By Kirsten Adshead | Wisconsin Reporter
MADISON — Geographically, Wisconsin sits squarely, and firmly, in the heart of the Midwest.
Politically? It’s still all over the map — an assessment reaffirmed Wednesday with the release of Marquette Law School’s latest political poll.
According to the poll, among likely voters, former Gov. Tommy Thompson has an 8-percentage-point lead over U.S. Rep. Tammy Baldwin, D-District 2, in the race to replace retiring U.S. Sen. Herb Kohl.
Thompson leads among all Republicans vying for the GOP’s spot in the race. The GOP primary will be held Aug. 14.
In the presidential race, however, President Barack Obama leads presumptive Republican nominee Mitt Romney by 6 percentage points, 49 percent to 43 percent.
Romney didn’t pick up any ground since the poll’s May survey, but the president lost 2 percentage points.
The poll of 707 registered and eligible voters was taken June 13-16, after the recalls.
The November matchups for likely voters had a margin of error of 4.1 percentage points, while the results for Republican primary voters have a 5.4 percentage point margin of error.
Wisconsin hasn’t voted for the GOP presidential candidate since 1984, but Wisconsin voters consistently during that time have elected a mix of Republicans and Democrats at the state level.
“So it is sort of a paradox that frequent splits and divided government around the Capitol have been paired with this consistency in democratic votes over recent presidential elections,” said University of Wisconsin-Madison political scientist Charles Franklin, who is leading the year-long Marquette polling project as a visiting professor. “So I don’t have a good explanation for you on that except that you know you might not want to bet on the future just based on the past.
The margins were thin in the 2004 and 2008 presidential elections, but not so in 2008, when Obama beat GOP challenger U.S. Sen. John McCain, of Arizona, by 14 percentage points.
Franklin said it remains to be seen if the Romney camp can narrow the gap.
The poll follows a strong showing by Republicans in the June 5 recall elections, in which the GOP won five of the six elections, including those involving Gov. Scott Walker and Lt. Gov. Rebecca Kleefisch.
Republicans and Democrats see lessons in the recall elections that could prove useful heading into this fall — although they disagree on what those lessons are.
“Wisconsin voters made it clear that they wanted to move our state in a new direction in 2010 (with the GOP sweep), and based on the Recall election results, Wisconsin families showed they want to continue moving forward,” Ben Sparks, spokesman for the Republican Party of Wisconsin, wrote in an email. “Now voters have the opportunity to begin moving our country in a new direction.
President Obama is clearly out of touch with Wisconsin families, and has showed that he’s not willing to make the bold decisions to move our economy forward.”
La Crosse County Democratic chairwoman Vicki Burke attributes Walker’s win to Democrats’ inability to get their message across, in part because unlimited fundraising allowed Walker to have anti-recall ads on the air for months.
“I think the lesson for us is always make sure that you manage the message well,” Burke said. “We have a great ground group, and we’re very organized in our get out the vote (efforts), but the thing that we also have to remember is that the message is extremely important.”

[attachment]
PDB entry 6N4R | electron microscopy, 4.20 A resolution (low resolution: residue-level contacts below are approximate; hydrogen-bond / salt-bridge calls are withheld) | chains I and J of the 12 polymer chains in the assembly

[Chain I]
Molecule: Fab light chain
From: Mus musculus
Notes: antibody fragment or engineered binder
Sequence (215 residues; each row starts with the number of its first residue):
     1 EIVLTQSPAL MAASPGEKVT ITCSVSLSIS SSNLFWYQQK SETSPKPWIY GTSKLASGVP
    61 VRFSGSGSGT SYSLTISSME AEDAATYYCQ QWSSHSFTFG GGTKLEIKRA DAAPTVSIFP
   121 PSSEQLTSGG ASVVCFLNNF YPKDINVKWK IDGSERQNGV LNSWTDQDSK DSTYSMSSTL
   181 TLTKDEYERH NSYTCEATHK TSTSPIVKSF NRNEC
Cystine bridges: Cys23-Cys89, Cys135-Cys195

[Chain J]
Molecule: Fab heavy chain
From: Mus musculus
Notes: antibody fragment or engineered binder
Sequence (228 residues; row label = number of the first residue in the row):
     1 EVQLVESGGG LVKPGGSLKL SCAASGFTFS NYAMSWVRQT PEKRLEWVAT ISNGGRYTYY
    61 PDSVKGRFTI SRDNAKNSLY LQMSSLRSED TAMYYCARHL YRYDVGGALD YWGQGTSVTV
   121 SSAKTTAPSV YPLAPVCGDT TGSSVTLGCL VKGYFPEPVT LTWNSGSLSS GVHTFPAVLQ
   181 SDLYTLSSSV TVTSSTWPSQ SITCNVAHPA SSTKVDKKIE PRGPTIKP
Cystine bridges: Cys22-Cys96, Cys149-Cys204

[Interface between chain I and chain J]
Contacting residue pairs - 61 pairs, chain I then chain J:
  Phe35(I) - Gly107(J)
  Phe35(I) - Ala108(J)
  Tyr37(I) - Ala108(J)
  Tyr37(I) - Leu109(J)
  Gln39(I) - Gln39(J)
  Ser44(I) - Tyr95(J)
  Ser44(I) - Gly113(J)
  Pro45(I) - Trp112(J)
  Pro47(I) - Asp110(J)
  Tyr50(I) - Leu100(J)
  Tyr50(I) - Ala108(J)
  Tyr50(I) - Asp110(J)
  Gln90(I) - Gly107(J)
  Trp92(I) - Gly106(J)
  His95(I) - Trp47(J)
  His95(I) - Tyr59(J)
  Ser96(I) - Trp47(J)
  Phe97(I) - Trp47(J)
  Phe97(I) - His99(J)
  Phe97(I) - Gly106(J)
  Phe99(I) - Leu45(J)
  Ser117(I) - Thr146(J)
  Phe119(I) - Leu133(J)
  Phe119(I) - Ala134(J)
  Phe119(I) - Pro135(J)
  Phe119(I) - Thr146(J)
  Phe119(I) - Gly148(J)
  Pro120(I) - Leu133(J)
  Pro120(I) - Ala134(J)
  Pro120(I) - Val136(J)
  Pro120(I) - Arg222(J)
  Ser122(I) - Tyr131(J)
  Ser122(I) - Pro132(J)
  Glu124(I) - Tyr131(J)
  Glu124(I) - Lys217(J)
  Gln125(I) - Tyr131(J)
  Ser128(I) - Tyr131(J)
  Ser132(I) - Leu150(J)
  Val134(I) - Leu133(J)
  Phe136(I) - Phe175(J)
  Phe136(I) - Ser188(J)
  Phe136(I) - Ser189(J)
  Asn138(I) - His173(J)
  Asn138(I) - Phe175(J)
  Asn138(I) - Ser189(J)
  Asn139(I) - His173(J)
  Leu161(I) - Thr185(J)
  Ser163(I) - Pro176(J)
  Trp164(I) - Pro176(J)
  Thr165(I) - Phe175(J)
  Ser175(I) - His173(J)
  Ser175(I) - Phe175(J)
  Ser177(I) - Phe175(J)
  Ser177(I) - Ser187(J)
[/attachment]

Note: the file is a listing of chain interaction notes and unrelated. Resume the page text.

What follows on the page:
The Marquette poll indicates both parties need to do better introducing their candidates to voters.
All the Senate candidates, save Thompson, are unknown to significant swaths of the Wisconsin electorate.
Twelve percent of poll respondents said they didn’t know enough about Thompson to form an opinion — far fewer than for his GOP competitors, former Wisconsin U.S. Rep. Mark Neumann of District 1 at 45 percent, Assembly Speaker Jeff Fitzgerald, of Horicon, at 52 percent and businessman Eric Hovde at 62 percent.
Thirty-nine percent said they didn’t know enough about Baldwin to form an opinion.
Republicans, though, have a bigger time crunch, with primary voters choosing a GOP candidate in less than two months.
Baldwin doesn’t have the pressure of having to compete in a primary.
No matter who is elected in November, can politicians ultimately get along and compromise?
Apparently, it depends on whom you ask — and how you ask the question.
The Marquette poll asked a similar question, in two versions, to the poll respondents.
Half heard, “Do you think it is possible for Republicans and Democrats to cooperate more with one another in state government, or do you think their differences are too great for them to cooperate?”
Among those respondents, 58 percent said it was possible to cooperate more.
The other half of respondents, however, heard this question: “In their election night speeches, both Mayor (Tom) Barrett and Gov. Walker called for more cooperation between the political parties. Do you think it is possible for Republicans and Democrats to cooperate more with one another in state government, or do you think their differences are too great for them to cooperate?”
Among that group, only 51 percent said more cooperation was possible.
The drop, Franklin said, wasn’t statistically significant. But he laughed.
“It’s almost as if being reminded of the two candidates and their inevitable conflicts, even when it was paired with quoting them as calling for cooperation, didn’t bring people along to favor or believe more cooperation would be likely,” he said.